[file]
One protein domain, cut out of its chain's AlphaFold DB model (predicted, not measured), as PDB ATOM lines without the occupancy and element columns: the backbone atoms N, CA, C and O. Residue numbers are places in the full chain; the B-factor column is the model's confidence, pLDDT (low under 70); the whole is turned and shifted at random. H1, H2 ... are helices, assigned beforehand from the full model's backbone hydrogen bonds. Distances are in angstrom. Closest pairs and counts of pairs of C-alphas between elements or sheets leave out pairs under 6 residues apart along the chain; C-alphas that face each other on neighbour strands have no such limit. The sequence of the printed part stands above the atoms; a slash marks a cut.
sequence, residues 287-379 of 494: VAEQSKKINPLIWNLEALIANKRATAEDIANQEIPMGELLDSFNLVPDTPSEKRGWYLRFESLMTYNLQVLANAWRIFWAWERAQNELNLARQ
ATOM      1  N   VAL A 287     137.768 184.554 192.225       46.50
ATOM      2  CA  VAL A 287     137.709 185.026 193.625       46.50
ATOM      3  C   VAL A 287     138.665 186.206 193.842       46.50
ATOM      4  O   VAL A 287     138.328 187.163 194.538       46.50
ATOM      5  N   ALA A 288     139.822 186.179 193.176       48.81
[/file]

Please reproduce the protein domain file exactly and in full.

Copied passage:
One protein domain, cut out of its chain's AlphaFold DB model (predicted, not measured), as PDB ATOM lines without the occupancy and element columns: the backbone atoms N, CA, C and O. Residue numbers are places in the full chain; the B-factor column is the model's confidence, pLDDT (low under 70); the whole is turned and shifted at random. H1, H2 ... are helices, assigned beforehand from the full model's backbone hydrogen bonds. Distances are in angstrom. Closest pairs and counts of pairs of C-alphas between elements or sheets leave out pairs under 6 residues apart along the chain; C-alphas that face each other on neighbour strands have no such limit. The sequence of the printed part stands above the atoms; a slash marks a cut.
sequence, residues 287-379 of 494: VAEQSKKINPLIWNLEALIANKRATAEDIANQEIPMGELLDSFNLVPDTPSEKRGWYLRFESLMTYNLQVLANAWRIFWAWERAQNELNLARQ
ATOM      1  N   VAL A 287     137.768 184.554 192.225       46.50
ATOM      2  CA  VAL A 287     137.709 185.026 193.625       46.50
ATOM      3  C   VAL A 287     138.665 186.206 193.842       46.50
ATOM      4  O   VAL A 287     138.328 187.163 194.538       46.50
ATOM      5  N   ALA A 288     139.822 186.179 193.176       48.81